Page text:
The Wildcats finished a remarkable season with a 35-19 victory over Auburn in the Vrbo Citrus Bowl. It’s the best bowl win for NU since the 1949 Rose Bowl. Despite a middle stretch in which Auburn had momentum, Northwestern started and finished strong.
The Doctor of Fundamentals is going out on top. Not only is this Coach Hank’s 400th career win from his 51 years on the sidelines, but it’s one of his most significant. After being snubbed of the Broyles Award, which is awarded to the top assistant coach in college football, Hankwitz came out and coached one of his best games of the season. Blitzes were dialed up perfectly, coverage was reliable aside from one blown play by AJ Hampton, and the defensive line did a great job containing Auburn’s run game. Some of the credit has to go to the players, but Coach Hank was nothing short of great. Enjoy retirement, Coach!
If this is Ramsey’s last game in a Northwestern uniform, it may not only be his best game for the ‘Cats but one of the best in his career. The grad transfer shredded Auburn’s secondary, especially in the first half, throwing for 291 yards and three touchdowns.
The Wildcats strayed away from their run game early on, and Ramsey was able to answer the call, as he completed passes to eight different targets throughout the game. He was also the ‘Cats second-leading rusher, scampering for a season-high 50 yards and a touchdown on a 30-yard scramble on third-and-long. It was a great potential game to go out on for the signal caller.
Much like Ramsey, Raine’s performance in Orlando may have been his best while wearing purple and white. He led Northwestern’s pass catchers in the matchup, pulling in six of 10 targets for 76 yards and a touchdown. His six-yard score put the ‘Cats up 14-0 in the first quarter, and he came up with a huge catch to sustain the Wildcats’ drive in the third quarter that ended in a long touchdown run by Ramsey. With Raine’s short career for Northwestern possibly coming to an end, he managed to play one of the best games of his collegiate career.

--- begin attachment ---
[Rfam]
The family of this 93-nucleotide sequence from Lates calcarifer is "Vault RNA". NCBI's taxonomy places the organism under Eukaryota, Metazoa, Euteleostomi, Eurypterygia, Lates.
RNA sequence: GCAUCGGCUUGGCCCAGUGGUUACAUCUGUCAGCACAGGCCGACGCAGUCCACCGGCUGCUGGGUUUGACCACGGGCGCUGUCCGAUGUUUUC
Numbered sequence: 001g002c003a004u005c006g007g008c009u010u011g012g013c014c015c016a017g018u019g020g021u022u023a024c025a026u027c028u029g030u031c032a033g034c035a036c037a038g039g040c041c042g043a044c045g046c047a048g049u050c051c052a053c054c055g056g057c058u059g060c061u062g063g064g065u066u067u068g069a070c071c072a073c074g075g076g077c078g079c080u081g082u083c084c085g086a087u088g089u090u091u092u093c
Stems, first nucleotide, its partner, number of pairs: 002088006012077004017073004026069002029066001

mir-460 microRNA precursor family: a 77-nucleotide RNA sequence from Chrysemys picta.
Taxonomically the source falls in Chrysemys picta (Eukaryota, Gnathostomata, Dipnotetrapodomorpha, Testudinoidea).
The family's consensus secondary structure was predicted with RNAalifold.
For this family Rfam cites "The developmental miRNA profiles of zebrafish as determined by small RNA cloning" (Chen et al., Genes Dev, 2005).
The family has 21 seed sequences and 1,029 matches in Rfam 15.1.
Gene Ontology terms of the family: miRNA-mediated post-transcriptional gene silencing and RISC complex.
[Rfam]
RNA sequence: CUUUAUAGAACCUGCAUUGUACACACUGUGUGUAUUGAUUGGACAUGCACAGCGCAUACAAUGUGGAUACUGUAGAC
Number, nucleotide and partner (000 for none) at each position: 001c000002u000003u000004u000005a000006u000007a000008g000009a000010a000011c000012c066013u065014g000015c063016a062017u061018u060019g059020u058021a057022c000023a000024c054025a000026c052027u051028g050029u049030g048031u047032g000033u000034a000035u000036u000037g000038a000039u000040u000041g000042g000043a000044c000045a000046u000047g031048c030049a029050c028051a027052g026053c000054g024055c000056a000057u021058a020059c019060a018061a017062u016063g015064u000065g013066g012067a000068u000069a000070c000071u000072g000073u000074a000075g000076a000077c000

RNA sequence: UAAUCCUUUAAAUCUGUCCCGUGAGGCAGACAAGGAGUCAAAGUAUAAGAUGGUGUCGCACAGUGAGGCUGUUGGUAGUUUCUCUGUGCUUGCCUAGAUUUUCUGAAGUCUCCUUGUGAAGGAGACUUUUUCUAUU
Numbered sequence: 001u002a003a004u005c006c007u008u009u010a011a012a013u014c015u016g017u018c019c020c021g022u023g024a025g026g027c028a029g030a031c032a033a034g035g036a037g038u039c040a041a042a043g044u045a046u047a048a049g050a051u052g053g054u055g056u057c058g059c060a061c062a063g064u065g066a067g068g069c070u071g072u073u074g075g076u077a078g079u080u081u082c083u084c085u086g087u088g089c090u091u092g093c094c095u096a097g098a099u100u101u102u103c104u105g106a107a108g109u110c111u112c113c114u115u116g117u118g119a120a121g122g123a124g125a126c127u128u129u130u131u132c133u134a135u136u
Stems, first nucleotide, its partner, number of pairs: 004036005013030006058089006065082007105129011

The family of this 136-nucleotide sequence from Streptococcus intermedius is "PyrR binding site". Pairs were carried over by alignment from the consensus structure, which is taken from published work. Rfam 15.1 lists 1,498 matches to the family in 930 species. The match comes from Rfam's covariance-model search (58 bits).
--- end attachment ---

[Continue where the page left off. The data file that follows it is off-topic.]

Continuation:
Honorable mentions: Pass protection, third-down defense, Chris Bergin, hot starts
The Wildcat worked extremely well against Illinois in Cam Porter’s breakout game and fairly well against Ohio State in the Big Ten Championship. Mike Bajakian seemingly didn’t want to give up on the formation and decided to bring it out again today, but the results were far worse. The direct snaps to Cam Porter often went for little-to-no yardage and never sparked anything offensively. Simply put, if you want the Wildcat to work, you should incorporate some different play calls from time to time and not have Porter take it every play.
The first half run game
Coming into this game, the Wildcats were known for somewhat of a grind-it-out mentality that resulted in us seeing far more run plays than pass plays offensively. That wasn’t the case on Friday. As mentioned previously, the ‘Cats could hardly get anything going on the ground early, so Ramsey took on much of the early offensive workload. In the first half, Northwestern ran for just 21 yards on 20 carries. The run game didn’t seem to work well until the Wildcats got it going in the fourth quarter when they ran for 81 yards and a touchdown on 18 carries.
Kick catch interference
While those at home weren’t able to see the replay for this call because the broadcast was too busy giving us an interview with new Auburn head coach Bryan Harsin, those in Orlando were able to see that this call was a rough one. To jog your memory, punt returner Eli Stove was allegedly touched on a punt he tried to fair catch. He dropped the ball, and it was recovered by Northwestern, but the penalty gave it back to Auburn.
The call was a major momentum shifter, as the Tigers trailed 14-0 at the time and soon scored 13 unanswered points to almost tie it up. While the result of the game was still in NU’s favor, the game could have been an even bigger blowout without that penalty.
Honorable mentions: Fitz in shorts, trick plays to Riley Lees, outside runs, announcer bias